The young Tapan predicted that his owner would live for another fifty years, a flattery that did not please him as much as their willingness and solemn promise to do as he had directed. When they promised to be true to the word, Bhushanda said they would also get rewarded by Keshto Baba but stopped short of revealing how, though they were curious to know the benefit in store. As he dilated his pupils, they did not press for an answer. In addition, he extracted a promise that Keshto Baba would continue to enjoy hearty meals and he would not be coerced to pay money. Many seemed to be unhappy with this rider, as Keshto Baba ate half the fish cooked in a day! He felt happy that the estrangement from his wayward son would not affect his departure from this world.
Late one night, when Keshto Baba came to the cabin and ordered plain rice and lentils, Bhushanda was slightly surprised. The man who never ate vegetarian stuff was today opting for simple food. On being insisted he opened up and narrated a woeful tale though it was well past midnight. Downing the shutters, they all sat huddled and listened in rapt attention to what Keshto Baba had been so affected by, a man sapped of all emotions in all these years, having incinerated several thousand pyres. There was definitely something so severe that even a hardened man like him was jolted.
A family of four was mowed down in an attack. Only the nine-year old girl escaped unhurt. The girl could barely understand what was happening. She was tired of cremating her entire family.
“Such a setback at such a young age. What has the goddess saved her for?” Keshto Baba wondered.
“Her wailings ring in my ears. Those who came with her quickly dispersed and she sat in a corner with the ashes, refusing to let go of her dear ones. The girl’s face was so innocent, so painful to see. I have not been moved so much in my life despite doing such a brutal job for years.”
Keshto Baba did not feel like eating after this narration. He asked Tapan to feed the stray dogs. Tears welled up in their eyes and they wanted to know where the girl was. To that he could not provide any satisfactory answer.
“Lost in the crowded world perhaps,” he said.
“The little girl went away and you stood watching,” Bhushanda complained, “you could have at least had the sense to let any orphanage know. There are so many.”
Keshto Baba remained quiet, not taking any offence for the first time. He also felt he should have done something for the poor girl.
Local residents of the area had planned a trip to Haridwar. Many young men, women, kids and senior citizens went on this holy tour for a fortnight. Earlier Bhushan had declined to join the group in the fear of suffering loss in his business. He changed his mind now, and approached the organiser to enrol him as well. He shared the travel plans with Keshto Baba, who asked him to bring a bottle of Ganga jal and a small lingam of Lord Shiva. Bhushanda urged Keshto Baba to regularly visit his cabin and take account of the proceedings every night. He urged him once again to leave everything to God. Before leaving, Bhushanda kept in his custody a small box containing some papers and recent photographs that would stay safe with him. As he would have to take care of himself, he carried a small suitcase to travel light. Tapan offered to accompany him but he said he would prefer to go alone. He warned them to behave properly with customers and serve them well, also advised them to keep the cash under lock and key.
Fifteen days were not over but the journey was over. Bhushanda did not arrive. Those who returned on the tenth day came to the cabin to deliver a bottle of Ganga jal, a lingam and the urn containing his ashes.
The staff broke into tears to hear of this tragedy. The organiser briefly explained there was no way to inform them here, as Bhushanda had suffered a major heart attack and died in Rishikesh. Last rites were performed there as they were not allowed to travel with the dead body. Neither Tapan nor any other member could say whether Bhushanda had a family of his own. This quest took them to Keshto Baba who could provide the necessary answers.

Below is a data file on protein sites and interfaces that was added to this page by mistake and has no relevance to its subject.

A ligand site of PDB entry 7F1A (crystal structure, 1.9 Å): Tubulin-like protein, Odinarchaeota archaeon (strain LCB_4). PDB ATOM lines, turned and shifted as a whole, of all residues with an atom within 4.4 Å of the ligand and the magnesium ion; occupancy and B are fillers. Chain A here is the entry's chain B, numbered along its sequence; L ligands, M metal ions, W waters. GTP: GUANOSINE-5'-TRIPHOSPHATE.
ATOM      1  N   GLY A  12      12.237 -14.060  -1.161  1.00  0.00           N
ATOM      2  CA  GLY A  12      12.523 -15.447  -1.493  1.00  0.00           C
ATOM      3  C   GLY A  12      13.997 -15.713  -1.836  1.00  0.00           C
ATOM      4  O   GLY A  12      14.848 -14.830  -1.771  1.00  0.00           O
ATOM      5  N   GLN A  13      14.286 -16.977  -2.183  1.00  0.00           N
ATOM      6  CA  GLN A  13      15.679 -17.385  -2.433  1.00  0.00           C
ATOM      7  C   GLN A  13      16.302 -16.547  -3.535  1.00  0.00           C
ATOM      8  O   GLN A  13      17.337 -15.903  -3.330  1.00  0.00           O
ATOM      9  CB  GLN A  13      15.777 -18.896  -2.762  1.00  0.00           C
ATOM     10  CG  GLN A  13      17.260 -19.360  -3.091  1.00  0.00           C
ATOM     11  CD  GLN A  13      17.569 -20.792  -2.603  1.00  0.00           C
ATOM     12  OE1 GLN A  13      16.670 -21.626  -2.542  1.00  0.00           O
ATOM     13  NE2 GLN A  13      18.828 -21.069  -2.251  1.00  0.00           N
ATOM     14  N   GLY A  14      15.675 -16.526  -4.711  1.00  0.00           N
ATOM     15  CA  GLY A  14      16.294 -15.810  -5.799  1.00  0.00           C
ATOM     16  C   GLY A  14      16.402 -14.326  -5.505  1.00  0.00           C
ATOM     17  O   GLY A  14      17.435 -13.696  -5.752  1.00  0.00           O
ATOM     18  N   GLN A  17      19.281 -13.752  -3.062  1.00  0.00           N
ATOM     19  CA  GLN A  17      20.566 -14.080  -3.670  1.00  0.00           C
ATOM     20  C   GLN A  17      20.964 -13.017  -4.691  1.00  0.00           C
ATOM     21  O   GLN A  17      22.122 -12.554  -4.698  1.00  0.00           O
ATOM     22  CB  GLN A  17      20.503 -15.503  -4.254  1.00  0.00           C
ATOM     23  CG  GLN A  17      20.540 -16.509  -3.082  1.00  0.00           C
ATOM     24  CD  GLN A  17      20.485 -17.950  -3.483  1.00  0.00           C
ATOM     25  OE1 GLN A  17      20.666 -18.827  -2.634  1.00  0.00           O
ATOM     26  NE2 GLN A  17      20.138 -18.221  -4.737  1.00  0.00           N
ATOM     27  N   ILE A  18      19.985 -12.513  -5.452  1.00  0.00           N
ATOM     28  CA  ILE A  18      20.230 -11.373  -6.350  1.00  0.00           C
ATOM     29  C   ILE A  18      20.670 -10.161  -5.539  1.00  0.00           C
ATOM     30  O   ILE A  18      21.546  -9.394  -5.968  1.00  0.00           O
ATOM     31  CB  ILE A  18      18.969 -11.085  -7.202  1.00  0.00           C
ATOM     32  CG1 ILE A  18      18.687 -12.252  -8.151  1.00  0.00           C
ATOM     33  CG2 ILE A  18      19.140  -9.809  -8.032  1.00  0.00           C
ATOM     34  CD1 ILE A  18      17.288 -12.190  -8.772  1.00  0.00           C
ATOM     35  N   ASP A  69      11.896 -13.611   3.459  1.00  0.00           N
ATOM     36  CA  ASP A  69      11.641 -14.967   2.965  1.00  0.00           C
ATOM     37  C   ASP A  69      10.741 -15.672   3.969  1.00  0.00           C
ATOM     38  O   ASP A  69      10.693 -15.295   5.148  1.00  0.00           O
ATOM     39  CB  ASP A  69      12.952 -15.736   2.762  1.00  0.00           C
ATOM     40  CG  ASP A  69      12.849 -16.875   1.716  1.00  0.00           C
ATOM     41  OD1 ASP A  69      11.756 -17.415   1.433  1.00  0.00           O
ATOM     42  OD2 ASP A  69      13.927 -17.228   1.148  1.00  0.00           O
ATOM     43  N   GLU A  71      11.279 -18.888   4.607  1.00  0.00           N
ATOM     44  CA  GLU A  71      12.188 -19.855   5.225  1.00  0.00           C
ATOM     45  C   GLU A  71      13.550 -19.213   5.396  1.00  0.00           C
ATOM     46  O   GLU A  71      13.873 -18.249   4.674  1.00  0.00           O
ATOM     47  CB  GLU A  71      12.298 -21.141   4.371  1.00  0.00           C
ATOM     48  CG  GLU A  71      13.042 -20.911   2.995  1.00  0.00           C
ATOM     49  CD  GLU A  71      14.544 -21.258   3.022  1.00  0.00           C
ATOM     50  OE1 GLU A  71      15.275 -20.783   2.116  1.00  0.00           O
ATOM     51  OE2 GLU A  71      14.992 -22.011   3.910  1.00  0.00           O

Tapan rushed with the urn to the burning ghat to inform Keshto Baba of Bhushanda’s return.
“He has come,” he said, forwarding the urn. Seeing the form Bhushanda had taken Keshto Baba was shocked. It was betrayal since he believed he alone had the right to cremate his dear friend here, the right snatched by fate, depriving him of the chance to settle all scores. Presenting all the other belongings before him, the other members asked about rituals, his family background. He collapsed on the floor, unable to answer any of their questions. They went away suggesting that the cabin would remain closed for some days and they would perform the rites as they had promised their employer. The larger question was what would now happen to the cabin, though the occasion was not suitable to raise it.
Keshto Baba had seen, in the brief period, stars of a bright future sparkling in their greedy eyes, a feeling of success they had tried to drain out with tears. This could be made out with ease. Keshto Baba was a master in identifying fake grief, having seen many sons and daughters shed crocodile tears when they actually felt happy within, and to inherit all that their parents had left behind.
Losing interest in all duties, Keshto Baba let his juniors do the chores without any interference or guidance, while he sat in a corner, brooding over what to do. The loss of his friend was difficult to bear, but he had to complete an important task. He sat in front of the idol of the goddess, cried, and sought divine help. The box his dear friend had given him had to be seen. He opened it to find, among other articles, some photographs and letters in which he explained his strained relationship with his son, when he married a widow with two small kids whose husband had died fighting insurgents in Kashmir.
Keshto Baba examined the photographs by bringing them closer to the flickering lamp. One face looked familiar. He paused. Then he remembered the face of the little girl who sat alone on the steps leading to the river, weeping inconsolably, not willing to immerse the ashes of her dear ones.
Devraj Singh Kalsi works as a senior copywriter in Kolkata. His short stories and articles have been published in Deccan Herald, The Assam Tribune, Tehelka, The Pioneer, Thedelhiwallah.com, Openroadreview.com, and The Statesman. Apart from writing, he loves world cinema and Bollywood flicks. He is currently working on a novel.